FLAGSTAFF, Ariz. (Sept 13, 2006) -– Scott Hardy would like nothing better than to miss his team’s first tournament of the fall season. It would mean that Hardy, the head men’s golf coach at St. Mary’s College of California, would be playing in the 36-hole final of the U.S. Mid-Amateur, with a chance to earn a likely invitation into next year’s Masters Tournament.
Hardy, 30, of Pleasant Hill, Calif., took a step closer to that end Wednesday morning when he turned back Alan Bratton of Stillwater, Okla., in his quarterfinal match, 4 and 2. It was a showdown between two college golf coaches. Bratton, who was a professional golfer for six years, is now the assistant coach at reigning NCAA Division I national champion Oklahoma State, his alma mater.
Hardy, however, never opted for turning professional. Instead, he jumped at the chance to be the Gaels’ assistant coach shortly after graduation in 1998. He was named head coach a year later. He’s enjoyed success in his seven seasons at the helm, having been named West Coast Conference Coach of the Year three times.
Hardy faces Dave Womack, 27, of McDonough, Ga., in his semifinal match Wednesday afternoon. Ryan Hybl, 25, of Winterville, Ga., will face last year’s runner-up Carlton Forrester, 30, of Birmingham, Ala., in a match-up of alums from rival colleges. Hybl, a former Georgia standout, is the assistant coach for the Bulldogs' men's golf team, while Forrester is a Georgia Tech grad who played on the men's golf team with 1997 U.S. Amateur champion Matt Kuchar.
Womack charged past Rick DeWitt of Arvada, Colo., in his morning match, 3 and 2. Womack needed only 21 putts through 16 holes and was the equivalent of 7 under par, with the normal concessions granted for match play. His win was punctuated with a hole-in-one on the par-3 14th hole, in the middle of a stretch where he was 6 under over six holes.
Hybl beat two-time Mid-Amateur champion Tim Jackson, 47, of Germantown, Tenn., 1 up. Forrester edged Gene Elliott, 44, of West Des Moines, Iowa, 1 up. Forrester is looking to join George Zahringer as the only players in Mid-Amateur history to win the title after losing in the final the previous year.
As for missing his team’s tournament, Hardy already has a good story to tell.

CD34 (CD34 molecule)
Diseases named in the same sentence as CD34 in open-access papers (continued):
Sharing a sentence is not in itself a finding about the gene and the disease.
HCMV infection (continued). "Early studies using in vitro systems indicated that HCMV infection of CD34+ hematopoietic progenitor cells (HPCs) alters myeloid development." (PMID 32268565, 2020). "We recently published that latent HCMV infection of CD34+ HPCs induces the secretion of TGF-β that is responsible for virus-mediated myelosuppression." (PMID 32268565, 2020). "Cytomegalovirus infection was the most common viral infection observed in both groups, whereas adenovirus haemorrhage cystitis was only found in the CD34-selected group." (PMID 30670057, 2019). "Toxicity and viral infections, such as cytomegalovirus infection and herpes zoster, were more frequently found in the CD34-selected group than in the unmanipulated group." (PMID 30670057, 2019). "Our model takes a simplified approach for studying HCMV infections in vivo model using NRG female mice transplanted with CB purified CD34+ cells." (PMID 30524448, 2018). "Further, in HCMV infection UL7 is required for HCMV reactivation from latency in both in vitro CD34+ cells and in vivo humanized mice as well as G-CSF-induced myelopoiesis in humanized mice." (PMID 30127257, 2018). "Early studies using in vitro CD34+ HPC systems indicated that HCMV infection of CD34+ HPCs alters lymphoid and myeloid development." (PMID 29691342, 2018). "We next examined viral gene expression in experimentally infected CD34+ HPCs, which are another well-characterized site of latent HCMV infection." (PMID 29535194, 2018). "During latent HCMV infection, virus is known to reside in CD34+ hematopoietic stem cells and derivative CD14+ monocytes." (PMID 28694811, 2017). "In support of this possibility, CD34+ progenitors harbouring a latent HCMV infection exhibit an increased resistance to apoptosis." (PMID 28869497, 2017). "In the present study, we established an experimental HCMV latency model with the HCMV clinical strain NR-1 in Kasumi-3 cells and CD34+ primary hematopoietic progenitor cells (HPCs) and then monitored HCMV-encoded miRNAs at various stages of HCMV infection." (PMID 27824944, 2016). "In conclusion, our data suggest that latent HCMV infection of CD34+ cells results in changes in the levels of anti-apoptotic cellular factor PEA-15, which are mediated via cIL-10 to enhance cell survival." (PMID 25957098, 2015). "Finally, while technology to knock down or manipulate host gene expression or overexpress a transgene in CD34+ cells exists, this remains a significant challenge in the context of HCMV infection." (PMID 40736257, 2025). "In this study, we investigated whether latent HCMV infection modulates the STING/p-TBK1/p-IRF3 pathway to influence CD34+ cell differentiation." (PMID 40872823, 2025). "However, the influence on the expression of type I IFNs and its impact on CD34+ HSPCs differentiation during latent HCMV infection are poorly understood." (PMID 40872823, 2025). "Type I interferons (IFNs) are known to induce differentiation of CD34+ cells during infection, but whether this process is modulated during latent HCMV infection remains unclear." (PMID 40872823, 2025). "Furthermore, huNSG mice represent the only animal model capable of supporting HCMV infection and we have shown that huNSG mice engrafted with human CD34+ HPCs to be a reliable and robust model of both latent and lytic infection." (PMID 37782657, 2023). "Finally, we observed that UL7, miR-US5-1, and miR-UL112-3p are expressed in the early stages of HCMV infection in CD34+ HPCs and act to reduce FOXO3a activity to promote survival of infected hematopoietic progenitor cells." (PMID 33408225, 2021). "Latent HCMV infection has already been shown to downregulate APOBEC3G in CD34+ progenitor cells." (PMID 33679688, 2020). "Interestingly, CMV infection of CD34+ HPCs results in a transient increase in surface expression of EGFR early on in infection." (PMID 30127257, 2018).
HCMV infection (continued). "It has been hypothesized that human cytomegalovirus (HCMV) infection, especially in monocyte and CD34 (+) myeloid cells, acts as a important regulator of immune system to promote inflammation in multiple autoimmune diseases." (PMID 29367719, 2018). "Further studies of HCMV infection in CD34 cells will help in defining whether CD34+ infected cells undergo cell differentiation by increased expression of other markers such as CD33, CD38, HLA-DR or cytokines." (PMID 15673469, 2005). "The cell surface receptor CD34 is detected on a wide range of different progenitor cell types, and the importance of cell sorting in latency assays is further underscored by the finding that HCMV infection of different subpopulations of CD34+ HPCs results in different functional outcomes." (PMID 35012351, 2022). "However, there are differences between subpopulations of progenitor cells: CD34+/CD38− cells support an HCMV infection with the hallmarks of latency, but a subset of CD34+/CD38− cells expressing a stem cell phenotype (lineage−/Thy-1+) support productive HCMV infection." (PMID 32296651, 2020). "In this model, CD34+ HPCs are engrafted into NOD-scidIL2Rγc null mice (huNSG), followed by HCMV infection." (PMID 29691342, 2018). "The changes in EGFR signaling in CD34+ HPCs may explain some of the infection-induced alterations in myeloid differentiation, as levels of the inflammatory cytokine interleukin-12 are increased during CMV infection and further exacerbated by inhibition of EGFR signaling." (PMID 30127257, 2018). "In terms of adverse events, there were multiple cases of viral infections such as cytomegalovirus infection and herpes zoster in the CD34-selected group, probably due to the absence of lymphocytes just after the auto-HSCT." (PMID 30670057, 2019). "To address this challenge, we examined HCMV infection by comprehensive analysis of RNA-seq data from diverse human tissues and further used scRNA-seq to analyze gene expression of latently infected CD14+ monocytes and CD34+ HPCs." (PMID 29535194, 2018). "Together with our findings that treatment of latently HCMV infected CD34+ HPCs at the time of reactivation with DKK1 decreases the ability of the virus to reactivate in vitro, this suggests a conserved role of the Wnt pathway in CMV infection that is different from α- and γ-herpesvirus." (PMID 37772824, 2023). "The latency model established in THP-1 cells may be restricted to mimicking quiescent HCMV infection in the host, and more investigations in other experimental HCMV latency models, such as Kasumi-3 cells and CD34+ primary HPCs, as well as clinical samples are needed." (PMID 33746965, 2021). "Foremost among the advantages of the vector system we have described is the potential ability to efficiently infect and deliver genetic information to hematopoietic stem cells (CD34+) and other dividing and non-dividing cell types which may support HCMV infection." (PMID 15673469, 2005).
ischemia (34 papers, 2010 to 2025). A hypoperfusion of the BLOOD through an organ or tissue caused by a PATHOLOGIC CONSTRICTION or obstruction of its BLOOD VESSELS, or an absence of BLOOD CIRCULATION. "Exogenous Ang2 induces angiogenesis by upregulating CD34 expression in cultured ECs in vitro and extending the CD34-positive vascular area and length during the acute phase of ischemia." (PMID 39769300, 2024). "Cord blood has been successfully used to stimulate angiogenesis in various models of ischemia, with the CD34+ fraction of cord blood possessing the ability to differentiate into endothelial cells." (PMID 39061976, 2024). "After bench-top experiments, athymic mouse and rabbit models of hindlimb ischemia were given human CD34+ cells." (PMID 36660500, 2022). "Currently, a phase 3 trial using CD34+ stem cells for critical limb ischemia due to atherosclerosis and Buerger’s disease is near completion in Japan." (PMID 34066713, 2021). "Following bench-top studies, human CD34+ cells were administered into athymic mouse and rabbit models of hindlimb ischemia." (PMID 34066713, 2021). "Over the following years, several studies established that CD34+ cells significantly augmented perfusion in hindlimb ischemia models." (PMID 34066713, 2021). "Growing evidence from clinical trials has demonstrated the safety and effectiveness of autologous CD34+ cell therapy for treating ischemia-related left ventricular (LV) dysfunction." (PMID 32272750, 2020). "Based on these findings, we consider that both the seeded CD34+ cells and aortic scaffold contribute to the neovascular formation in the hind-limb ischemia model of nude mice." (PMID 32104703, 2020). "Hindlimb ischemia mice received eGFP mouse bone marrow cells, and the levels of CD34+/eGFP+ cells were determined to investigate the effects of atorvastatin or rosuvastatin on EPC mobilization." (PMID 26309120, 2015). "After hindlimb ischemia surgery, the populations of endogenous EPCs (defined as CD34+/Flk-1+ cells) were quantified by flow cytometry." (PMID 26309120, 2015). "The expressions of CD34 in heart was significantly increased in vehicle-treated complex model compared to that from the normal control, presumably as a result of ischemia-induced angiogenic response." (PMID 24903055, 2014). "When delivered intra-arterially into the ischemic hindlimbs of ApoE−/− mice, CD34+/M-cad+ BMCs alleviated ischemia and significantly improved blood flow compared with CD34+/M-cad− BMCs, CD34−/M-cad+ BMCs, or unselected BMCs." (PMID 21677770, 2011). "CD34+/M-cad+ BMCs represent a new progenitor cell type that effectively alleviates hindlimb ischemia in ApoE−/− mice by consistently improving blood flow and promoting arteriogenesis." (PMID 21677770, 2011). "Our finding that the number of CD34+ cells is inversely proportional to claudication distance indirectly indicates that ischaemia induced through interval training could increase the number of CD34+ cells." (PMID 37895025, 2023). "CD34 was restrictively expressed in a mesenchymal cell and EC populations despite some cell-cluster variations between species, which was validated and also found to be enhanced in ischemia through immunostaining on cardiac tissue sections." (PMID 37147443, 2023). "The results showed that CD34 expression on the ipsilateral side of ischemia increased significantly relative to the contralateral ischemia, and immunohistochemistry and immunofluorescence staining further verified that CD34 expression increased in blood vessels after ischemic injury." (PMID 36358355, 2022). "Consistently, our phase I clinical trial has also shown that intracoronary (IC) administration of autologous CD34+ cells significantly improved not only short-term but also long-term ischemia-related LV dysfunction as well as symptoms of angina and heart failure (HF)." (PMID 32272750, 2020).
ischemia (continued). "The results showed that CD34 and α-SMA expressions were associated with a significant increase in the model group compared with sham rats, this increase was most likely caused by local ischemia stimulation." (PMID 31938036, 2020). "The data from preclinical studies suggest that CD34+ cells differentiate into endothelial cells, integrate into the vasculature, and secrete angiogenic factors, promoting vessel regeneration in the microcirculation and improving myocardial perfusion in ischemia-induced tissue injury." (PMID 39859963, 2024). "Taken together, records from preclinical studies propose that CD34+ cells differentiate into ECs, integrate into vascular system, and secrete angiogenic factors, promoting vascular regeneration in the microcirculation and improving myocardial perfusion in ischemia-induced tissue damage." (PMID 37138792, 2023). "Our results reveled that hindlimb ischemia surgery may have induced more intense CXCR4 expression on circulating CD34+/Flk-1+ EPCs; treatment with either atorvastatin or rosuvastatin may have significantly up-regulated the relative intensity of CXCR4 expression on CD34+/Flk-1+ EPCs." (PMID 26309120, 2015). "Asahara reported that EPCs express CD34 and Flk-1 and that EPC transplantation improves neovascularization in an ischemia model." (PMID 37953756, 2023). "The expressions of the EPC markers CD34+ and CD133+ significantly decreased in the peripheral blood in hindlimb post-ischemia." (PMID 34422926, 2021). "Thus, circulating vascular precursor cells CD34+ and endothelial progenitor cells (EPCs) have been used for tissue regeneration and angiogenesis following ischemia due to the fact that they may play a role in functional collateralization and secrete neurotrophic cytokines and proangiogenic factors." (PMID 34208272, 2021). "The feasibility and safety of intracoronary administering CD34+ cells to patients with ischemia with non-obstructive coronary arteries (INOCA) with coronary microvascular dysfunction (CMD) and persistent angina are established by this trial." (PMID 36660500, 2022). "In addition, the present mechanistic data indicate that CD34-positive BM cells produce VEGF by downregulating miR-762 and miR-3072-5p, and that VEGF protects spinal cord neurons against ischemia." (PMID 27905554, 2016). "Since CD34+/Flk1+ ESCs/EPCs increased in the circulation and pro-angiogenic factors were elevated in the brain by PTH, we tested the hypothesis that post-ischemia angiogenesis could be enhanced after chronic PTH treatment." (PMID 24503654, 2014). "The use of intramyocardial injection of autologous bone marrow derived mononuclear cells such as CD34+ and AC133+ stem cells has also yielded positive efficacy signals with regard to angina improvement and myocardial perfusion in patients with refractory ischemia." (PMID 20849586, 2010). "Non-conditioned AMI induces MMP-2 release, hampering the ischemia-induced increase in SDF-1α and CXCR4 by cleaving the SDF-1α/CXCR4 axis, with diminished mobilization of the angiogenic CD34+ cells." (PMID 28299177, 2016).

“The team got to the airport in Long Beach last night and no one could rent the van,” Hardy explains. “My assistant’s [driver's] license is expired and no one on the team is old enough to rent a car. The hotel was nice enough to send a van for them.”
Hardy has an even better story of his own to tell.
He slipped into the quarterfinal round with a dramatic win in his third-round match Tuesday. He looked to be headed back to his golf team, but rolled in a 57-foot birdie on the second extra hole and then stood by while his opponent missed his birdie chance from close range.
“I figured anything after that is just icing on the cake,” said Hardy, who has his wife, Lori, as his caddie even though he still carries the clubs.
“She’s five months pregnant, but I wanted her out there with me,” added Hardy.
Hardy didn’t take up playing golf until age 16, and didn’t play in his first tournament until he was 18. He walked on to the team at St. Mary’s.
“It’s come a long way the last 10 years,” says Hardy of his golf game. “I’ve been getting better with each year.”
And he’s hoping the best is yet to come.
Story written by Craig Smith, director of media relations for the USGA. E-mail him with questions or comments at firstname.lastname@example.org.
For the latest results from the US Mid-Amateur, click the name of the tournament at the top of this page next to "see also" and follow the "results" link.
ABOUT THE U.S. Mid-Amateur
The U.S. Mid-Amateur originated in 1981 for the
amateur golfer of at least 25 years of age, the
purpose of which to provide a formal national
championship for the post-college player. The
event is open to those with a USGA Handicap
Index of 3.4 or lower. It is one of 13 national
championships conducted annually by the
USGA, 10 of which are strictly for amateurs.
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